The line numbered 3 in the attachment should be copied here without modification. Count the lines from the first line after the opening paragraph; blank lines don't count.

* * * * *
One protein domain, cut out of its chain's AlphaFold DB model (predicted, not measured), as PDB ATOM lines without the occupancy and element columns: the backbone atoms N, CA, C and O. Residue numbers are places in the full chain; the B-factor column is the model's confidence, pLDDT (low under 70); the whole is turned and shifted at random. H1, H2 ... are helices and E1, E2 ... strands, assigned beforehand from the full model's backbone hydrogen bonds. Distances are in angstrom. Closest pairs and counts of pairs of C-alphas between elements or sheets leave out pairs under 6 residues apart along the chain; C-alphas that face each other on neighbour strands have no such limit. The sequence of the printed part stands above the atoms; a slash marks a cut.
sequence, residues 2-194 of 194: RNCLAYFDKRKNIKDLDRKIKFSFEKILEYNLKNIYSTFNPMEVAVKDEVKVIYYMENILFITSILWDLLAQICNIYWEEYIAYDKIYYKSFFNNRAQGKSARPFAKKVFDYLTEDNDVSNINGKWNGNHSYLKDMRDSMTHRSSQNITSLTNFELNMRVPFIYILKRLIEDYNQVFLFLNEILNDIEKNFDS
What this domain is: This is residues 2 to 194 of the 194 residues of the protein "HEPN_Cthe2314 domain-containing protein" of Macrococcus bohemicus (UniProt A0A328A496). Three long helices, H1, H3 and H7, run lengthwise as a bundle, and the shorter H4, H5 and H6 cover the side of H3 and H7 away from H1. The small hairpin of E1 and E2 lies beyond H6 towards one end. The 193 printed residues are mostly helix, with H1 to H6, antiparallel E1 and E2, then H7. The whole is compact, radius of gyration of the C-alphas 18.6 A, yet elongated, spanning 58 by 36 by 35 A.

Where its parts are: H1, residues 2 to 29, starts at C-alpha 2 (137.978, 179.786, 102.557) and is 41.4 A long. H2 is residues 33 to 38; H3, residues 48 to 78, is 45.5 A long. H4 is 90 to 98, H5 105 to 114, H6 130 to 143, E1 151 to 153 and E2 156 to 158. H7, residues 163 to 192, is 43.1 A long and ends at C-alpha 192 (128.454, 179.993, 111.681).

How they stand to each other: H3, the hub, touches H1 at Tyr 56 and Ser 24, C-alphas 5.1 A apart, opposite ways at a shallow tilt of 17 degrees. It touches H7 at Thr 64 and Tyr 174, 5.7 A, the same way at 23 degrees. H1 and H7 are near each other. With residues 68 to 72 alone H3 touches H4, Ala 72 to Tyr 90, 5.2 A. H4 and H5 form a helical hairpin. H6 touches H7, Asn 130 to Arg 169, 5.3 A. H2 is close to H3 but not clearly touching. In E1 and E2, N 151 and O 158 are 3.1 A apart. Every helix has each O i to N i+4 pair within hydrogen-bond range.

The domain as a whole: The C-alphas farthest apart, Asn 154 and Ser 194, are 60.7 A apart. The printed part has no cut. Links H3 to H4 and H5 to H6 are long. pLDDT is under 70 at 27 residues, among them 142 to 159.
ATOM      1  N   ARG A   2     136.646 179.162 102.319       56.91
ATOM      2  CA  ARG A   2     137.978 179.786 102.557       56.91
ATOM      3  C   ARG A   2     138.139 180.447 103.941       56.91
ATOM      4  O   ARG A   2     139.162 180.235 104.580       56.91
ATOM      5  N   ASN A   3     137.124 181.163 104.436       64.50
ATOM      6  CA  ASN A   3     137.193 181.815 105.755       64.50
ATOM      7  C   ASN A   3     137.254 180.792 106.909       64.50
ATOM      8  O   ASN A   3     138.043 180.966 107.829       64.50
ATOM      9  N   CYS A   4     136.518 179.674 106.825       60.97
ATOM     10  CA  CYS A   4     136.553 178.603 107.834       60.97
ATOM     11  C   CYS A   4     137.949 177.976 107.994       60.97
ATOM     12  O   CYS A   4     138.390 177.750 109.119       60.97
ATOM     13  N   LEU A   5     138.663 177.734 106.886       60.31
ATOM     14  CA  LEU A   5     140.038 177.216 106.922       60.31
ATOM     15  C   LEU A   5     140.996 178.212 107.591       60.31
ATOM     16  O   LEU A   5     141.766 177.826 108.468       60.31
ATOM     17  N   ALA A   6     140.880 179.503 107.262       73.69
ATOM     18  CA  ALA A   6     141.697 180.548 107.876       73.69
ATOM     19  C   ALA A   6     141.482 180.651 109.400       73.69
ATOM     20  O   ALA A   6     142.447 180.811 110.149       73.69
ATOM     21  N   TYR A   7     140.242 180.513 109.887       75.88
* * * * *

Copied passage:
Where its parts are: H1, residues 2 to 29, starts at C-alpha 2 (137.978, 179.786, 102.557) and is 41.4 A long. H2 is residues 33 to 38; H3, residues 48 to 78, is 45.5 A long. H4 is 90 to 98, H5 105 to 114, H6 130 to 143, E1 151 to 153 and E2 156 to 158. H7, residues 163 to 192, is 43.1 A long and ends at C-alpha 192 (128.454, 179.993, 111.681).